Building a healthy relationship with death helped me have a healthy relationship with life. I learned this the moment that I was passing the veil. Like most Italian-Americans, I was born and raised Catholic, and like most Catholics I had both a tremendous fear of and a powerful fascination with death from an early age. I already knew that I was going to hell because I was a non-practicing Catholic and followed more of my father’s fate.

Before meeting my best friend Kenny, I didn’t know there was Santa Muerte, the Mexican folk saint whose name means Holy Death. I didn’t know she’d teach me not just how to stop being afraid of dying, but also how to love living. Santa Muerte showed me that new way. I had gotten it in my mind that anything short of a perfect life was a wasted one. I had first heard of Santa Muerte online a few years ago and before that in stories about brujas and narcos. I fully devoted myself to her.

You might have heard that she’s the patron saint of criminals, murderers, and cartels. But she’s so much more than that. Death really is the great equalizer. It doesn’t matter how much you accomplish in life — or how much you don’t. Presidents and beggars both die, and Santa Muerte welcomes both into her loving arms. A lot of marginalized people flock to Santa Muerte because she’s the ultimate egalitarian. Her worshippers include queer and trans people, undocumented people, sex workers, domestic violence victims, child abuse victims and criminals. She takes care of all of us and sees us all the same. We’re all siblings in Holy Death.

She’s also a party girl, always ready to celebrate with you and share a smoke and a drink when good things happen. She’s a saint of second and third and fourth chances. She’s a protector and a guide. For those of us who have seen death or face it regularly, she’s a shoulder to cry on and a hand to hold. A shoulder and a hand were exactly what I needed. In her eyes even the worst person on earth is equal to the absolute best. When she looked at me, a depressed, alone, and hopeless severely abused woman, she looked with just as much love as she looked at the pope and saints. She looked at my life with all of its failures and sins and shortcomings, and said I was worthy of love. She looked at me the way I needed to start seeing myself.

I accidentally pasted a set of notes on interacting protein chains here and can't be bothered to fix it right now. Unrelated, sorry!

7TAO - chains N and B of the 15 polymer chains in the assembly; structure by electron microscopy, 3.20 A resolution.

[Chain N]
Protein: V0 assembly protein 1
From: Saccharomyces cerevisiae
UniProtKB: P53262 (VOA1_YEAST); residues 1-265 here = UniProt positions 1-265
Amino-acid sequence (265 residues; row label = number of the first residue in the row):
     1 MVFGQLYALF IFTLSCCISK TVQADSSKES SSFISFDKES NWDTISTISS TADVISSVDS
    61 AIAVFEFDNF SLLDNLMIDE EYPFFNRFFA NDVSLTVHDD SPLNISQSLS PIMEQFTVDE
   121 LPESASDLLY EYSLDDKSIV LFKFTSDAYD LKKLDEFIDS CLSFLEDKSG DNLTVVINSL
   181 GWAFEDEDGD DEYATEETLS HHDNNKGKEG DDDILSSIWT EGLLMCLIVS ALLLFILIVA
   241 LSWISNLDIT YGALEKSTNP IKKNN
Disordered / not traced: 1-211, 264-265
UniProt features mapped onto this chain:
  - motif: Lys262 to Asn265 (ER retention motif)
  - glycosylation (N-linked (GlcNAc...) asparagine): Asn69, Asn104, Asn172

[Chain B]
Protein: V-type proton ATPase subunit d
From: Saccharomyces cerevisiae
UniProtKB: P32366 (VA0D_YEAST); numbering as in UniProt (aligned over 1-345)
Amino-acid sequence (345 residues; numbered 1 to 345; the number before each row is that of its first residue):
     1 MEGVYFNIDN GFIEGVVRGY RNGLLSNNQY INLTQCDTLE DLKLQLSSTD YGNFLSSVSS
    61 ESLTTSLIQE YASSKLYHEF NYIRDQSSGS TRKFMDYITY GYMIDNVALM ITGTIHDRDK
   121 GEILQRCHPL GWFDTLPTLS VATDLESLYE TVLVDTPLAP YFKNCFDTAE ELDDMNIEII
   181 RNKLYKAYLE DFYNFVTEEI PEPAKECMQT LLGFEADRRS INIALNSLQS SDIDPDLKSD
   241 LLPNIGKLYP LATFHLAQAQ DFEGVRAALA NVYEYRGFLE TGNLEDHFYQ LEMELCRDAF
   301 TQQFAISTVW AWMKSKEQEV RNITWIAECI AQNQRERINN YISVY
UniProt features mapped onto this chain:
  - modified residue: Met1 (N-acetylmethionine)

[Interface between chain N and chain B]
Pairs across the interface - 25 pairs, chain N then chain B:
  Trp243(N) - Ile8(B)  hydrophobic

There’s a lot to be afraid of and it’s easy to become overwhelmed by death. With Santa Muerte, I can let go of all of that. I can use the energy I used to spend worrying about dying to love myself; I can use that energy to love others. When I see death this way I don’t get overwhelmed by it. And in times like these, that means I can be there for others who do feel overwhelmed.

With Santa Muerte I’m not focusing on an afterlife — I’m focusing on this life. And I’m not focusing on what-ifs — I’m focusing on what is. I can take the gifts she gives me and share them with others. Without my own worries to carry, I can help carry my friends. I’m not afraid of death anymore. And more importantly, I’m not afraid of life. I know that one day I’ll die and I’m at peace with that. And until that day comes, I’ll face the world with courage, knowing Santa Muerte is protecting me and that I’ve got a lot to do while I’m here on earth.

By an anonymous American devotee, dedicated to Dr. Andrew Chesnut

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